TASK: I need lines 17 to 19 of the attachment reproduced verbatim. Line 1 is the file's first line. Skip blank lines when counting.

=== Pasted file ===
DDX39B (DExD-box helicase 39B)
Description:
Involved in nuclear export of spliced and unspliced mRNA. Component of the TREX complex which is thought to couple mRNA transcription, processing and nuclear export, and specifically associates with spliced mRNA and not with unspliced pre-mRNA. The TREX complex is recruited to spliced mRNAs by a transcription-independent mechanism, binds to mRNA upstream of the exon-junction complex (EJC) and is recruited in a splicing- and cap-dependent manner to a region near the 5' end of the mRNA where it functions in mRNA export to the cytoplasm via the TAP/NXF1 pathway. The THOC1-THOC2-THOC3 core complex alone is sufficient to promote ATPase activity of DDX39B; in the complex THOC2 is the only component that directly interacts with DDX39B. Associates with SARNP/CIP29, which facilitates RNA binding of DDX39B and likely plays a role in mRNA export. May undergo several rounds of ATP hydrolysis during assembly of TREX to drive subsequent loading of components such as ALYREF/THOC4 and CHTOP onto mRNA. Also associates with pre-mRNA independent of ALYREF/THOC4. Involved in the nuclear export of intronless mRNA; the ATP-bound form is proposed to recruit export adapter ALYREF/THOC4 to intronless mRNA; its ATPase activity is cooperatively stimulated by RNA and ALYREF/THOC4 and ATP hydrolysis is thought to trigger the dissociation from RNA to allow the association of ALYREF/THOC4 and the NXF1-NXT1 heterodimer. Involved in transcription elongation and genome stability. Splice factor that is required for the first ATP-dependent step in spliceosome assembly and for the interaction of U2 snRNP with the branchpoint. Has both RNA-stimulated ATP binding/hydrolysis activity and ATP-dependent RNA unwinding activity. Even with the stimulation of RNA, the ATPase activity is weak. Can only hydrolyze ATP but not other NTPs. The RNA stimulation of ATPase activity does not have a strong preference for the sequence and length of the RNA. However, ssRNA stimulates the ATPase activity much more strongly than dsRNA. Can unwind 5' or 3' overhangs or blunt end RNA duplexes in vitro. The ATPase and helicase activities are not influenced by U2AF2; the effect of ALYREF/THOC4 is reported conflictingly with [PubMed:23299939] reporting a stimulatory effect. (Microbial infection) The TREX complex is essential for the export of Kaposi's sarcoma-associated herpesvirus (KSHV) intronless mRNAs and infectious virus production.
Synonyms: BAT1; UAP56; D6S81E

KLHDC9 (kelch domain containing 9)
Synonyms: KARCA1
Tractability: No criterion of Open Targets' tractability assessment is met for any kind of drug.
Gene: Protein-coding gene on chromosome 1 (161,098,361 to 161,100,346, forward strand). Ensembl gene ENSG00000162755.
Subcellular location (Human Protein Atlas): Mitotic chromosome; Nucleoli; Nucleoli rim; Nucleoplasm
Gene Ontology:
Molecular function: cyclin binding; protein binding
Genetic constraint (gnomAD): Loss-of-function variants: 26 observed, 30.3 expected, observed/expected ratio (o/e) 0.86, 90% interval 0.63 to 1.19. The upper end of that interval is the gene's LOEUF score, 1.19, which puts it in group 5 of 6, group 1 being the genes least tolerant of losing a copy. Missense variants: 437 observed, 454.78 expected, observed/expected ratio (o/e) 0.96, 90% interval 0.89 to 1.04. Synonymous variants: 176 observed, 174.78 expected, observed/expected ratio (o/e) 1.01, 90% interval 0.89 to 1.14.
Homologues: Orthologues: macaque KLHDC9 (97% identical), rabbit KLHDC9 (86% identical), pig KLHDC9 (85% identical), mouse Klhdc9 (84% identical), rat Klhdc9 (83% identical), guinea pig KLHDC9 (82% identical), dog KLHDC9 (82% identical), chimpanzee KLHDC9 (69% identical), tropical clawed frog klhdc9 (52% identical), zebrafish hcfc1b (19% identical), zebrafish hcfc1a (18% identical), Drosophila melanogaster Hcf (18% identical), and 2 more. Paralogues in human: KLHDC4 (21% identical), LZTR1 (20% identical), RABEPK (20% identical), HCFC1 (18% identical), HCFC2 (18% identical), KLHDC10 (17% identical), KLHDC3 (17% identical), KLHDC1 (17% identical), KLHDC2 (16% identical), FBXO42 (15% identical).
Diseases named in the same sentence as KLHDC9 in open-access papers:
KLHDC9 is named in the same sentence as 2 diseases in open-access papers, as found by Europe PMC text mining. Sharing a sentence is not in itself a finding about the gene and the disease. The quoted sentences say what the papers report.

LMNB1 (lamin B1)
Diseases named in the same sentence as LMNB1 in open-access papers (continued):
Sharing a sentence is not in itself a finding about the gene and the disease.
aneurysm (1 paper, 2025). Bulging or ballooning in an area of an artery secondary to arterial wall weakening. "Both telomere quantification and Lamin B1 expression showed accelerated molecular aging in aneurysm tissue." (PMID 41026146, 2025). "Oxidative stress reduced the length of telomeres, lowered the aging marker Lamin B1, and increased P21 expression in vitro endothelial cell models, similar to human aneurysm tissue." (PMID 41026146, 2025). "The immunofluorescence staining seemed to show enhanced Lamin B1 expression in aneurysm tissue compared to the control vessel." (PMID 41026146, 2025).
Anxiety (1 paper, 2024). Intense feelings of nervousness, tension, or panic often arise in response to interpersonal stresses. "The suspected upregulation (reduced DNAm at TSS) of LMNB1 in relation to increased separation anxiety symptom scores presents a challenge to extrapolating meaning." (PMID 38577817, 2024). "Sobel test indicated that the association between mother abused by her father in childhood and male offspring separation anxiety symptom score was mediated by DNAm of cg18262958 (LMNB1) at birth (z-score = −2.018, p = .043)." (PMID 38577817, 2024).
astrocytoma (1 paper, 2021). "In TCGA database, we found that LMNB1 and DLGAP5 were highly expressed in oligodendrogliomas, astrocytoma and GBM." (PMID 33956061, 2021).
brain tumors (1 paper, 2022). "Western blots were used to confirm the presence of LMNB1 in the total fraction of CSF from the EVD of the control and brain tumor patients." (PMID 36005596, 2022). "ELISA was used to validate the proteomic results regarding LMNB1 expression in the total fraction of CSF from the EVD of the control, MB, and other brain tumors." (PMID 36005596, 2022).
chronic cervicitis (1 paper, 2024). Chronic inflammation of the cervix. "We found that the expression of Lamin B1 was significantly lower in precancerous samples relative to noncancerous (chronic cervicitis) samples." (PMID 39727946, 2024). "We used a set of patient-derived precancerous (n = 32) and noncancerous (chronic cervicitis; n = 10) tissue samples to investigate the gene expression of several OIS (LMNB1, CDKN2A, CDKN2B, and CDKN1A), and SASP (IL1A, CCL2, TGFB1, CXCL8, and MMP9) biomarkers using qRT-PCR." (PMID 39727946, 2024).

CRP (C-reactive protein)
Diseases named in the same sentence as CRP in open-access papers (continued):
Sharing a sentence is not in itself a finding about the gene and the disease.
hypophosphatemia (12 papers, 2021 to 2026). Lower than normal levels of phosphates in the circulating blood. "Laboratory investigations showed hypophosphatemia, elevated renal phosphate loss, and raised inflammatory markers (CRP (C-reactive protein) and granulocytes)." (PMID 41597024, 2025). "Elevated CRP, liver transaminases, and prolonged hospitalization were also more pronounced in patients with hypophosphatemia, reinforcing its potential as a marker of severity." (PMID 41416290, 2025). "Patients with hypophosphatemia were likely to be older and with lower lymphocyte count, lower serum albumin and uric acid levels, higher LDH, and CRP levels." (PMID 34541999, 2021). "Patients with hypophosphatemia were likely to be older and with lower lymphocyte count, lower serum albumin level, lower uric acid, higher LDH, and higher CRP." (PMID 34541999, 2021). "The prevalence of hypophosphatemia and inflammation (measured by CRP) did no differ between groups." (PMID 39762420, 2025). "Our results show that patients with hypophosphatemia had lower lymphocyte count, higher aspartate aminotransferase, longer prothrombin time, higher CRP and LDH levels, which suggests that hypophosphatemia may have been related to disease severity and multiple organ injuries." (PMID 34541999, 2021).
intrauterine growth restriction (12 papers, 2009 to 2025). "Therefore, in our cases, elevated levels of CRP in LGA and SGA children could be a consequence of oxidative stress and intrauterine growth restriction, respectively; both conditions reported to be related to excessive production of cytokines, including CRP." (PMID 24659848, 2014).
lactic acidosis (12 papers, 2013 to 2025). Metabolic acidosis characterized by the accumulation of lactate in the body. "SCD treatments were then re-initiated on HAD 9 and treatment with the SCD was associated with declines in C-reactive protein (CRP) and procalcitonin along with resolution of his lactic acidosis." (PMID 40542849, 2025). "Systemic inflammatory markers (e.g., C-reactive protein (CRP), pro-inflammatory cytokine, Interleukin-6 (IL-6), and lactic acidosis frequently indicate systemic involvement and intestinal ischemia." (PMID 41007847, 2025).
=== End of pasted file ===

Diseases named in the same sentence as LMNB1 in open-access papers (continued):
Sharing a sentence is not in itself a finding about the gene and the disease.
aneurysm (1 paper, 2025). Bulging or ballooning in an area of an artery secondary to arterial wall weakening. "Both telomere quantification and Lamin B1 expression showed accelerated molecular aging in aneurysm tissue." (PMID 41026146, 2025). "Oxidative stress reduced the length of telomeres, lowered the aging marker Lamin B1, and increased P21 expression in vitro endothelial cell models, similar to human aneurysm tissue." (PMID 41026146, 2025). "The immunofluorescence staining seemed to show enhanced Lamin B1 expression in aneurysm tissue compared to the control vessel." (PMID 41026146, 2025).